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Academic SFP (AFP) in Wales.

Updated: Aug 7, 2022

Have you considered SFP (the new AFP)? Are you thinking to yourself what even is SFP? If the answer to either of these questions is yes then I hope this blog will be useful for you. I am writing this on my first ‘academic day’ of my F1 year, and I hope to both inspire and inform to persuade you why applying for this training position is a great idea.

SFP, or Specialised Foundation Programme, which used to be known as the Academic Foundation Programme (or AFP), is an equivalent to the normal Foundation Programme (FP) that you will enter in the UK when you graduate medical school. This is where you start your life as a junior doctor; completing your F1 and F2 years. The only difference with the SFP is you get dedicated time (paid like a clinical day!) for academic work within your contract and training. In most of England, this works as a whole 4-month rotation in your F2 year, allowing you to complete or get involved with a big research project. In Wales, and some areas in England, the academic component of the training comes in the form of ‘day release’ i.e. you have the equivalent of ~1-2 days per week for your academic work. Also, as Wales has an unpaired FP, i.e. you will have to apply for your F2 jobs in F1 rather than getting them all at once, you can decide to just have an academic F1 year or in both your F1 and F2 year, which would mean even more academic time than your English counterparts.

When I say academic work, you are probably thinking, what does that involve? Well, the great thing about SFP in Wales is that there is a lot of flexibility of what you can do with your time. There are three fundamental aims for this work: research, education and leadership, and you can decide to do things under any or all 3 of these aims. For example, under ‘research’ you may decide to plan a large or multiple smaller projects which may or may not be relating to the rotation you are on. This can come in the form of a Quality Improvement (QI) project, service evaluation, audit or primary research that is being conducted in the department. Under ‘education’ you could get involved with the local medical education hub and deliver some face to face sessions, or use zoom and Microsoft teams to organise an online teaching series for your peers or medical students. Under ‘leadership’ you could consider starting up a society, undertaking some leadership training, or volunteering as a representative for various committees. These are just a few examples – with SFP in Wales that you have the time and freedom to explore what interests and excites you when you take your academic days.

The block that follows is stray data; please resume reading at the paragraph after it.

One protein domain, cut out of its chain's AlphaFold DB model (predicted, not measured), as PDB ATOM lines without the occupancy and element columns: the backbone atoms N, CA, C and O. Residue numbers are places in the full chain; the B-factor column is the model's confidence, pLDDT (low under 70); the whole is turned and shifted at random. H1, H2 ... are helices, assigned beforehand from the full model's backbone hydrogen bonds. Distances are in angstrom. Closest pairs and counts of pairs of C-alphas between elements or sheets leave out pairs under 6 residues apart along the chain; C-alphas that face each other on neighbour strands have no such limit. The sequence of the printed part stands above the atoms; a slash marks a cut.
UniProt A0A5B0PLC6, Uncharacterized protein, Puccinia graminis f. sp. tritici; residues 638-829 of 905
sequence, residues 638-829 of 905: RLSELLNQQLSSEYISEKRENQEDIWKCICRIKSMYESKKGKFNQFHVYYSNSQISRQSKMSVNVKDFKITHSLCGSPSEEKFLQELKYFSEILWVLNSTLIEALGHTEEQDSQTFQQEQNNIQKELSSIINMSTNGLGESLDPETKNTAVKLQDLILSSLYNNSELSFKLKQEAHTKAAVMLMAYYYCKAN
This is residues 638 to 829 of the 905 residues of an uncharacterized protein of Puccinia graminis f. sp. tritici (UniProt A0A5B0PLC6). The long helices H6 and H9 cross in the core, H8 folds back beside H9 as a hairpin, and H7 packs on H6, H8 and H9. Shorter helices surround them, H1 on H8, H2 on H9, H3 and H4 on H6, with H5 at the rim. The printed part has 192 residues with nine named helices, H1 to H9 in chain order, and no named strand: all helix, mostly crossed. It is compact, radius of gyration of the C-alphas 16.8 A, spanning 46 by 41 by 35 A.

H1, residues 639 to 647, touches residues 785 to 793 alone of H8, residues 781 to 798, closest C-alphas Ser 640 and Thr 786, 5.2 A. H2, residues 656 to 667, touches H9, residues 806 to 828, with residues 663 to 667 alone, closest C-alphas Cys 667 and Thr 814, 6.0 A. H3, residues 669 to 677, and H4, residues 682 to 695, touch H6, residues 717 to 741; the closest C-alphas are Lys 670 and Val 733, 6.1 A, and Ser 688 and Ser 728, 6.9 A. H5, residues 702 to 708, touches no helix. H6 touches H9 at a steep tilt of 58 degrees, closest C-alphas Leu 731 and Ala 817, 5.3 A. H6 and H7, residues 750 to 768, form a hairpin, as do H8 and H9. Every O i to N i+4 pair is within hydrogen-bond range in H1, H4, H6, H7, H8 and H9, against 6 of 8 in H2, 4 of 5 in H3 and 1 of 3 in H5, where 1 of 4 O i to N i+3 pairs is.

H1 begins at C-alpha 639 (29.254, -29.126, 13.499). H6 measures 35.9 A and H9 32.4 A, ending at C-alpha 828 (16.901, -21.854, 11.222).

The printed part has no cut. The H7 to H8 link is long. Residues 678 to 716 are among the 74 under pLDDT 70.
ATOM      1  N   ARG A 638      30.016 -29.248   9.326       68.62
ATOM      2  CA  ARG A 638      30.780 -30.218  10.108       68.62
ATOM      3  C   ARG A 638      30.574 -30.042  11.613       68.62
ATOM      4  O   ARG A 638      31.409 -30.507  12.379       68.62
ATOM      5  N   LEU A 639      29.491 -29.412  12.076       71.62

The big caveat for applying for SFP in Wales is the fact that, well, you can’t actually apply for it; it’s not a separate application like with other SFPs. You will have to apply to Wales as a deanery on the normal FP application, and only once you have been allocated that deanery can you apply for these roles.

There are pro and cons to completing an SFP in Wales and I have outlined these in the table below:

If you are interested in SFP elsewhere, please be prepared that is will involve an extra application with White Space Questions (an equivalent of a personal statement) and an interview. Resources for these can be found here:

* White space questions (sort of like a personal statement):

* Interview: (there is a 5-part series attached to this YouTube video, please be mindful that for Wales there is no academic paper for you to interpret, just 3 personal questions and 3 clinical scenarios which you should tackle like an ISCE/OSCE station – i.e. ABCDE!)

* Information on SFP: (Wales specific) (UKFPO website)

I would like to take a moment to say that although applying for an SFP can be competitive, please don’t let it put you off trying. You may envisage that your competitors all have lots of presentations, publications and prizes already under their belt from medical school, meaning they score more points on the application. I personally had none of these yet was still offered the position.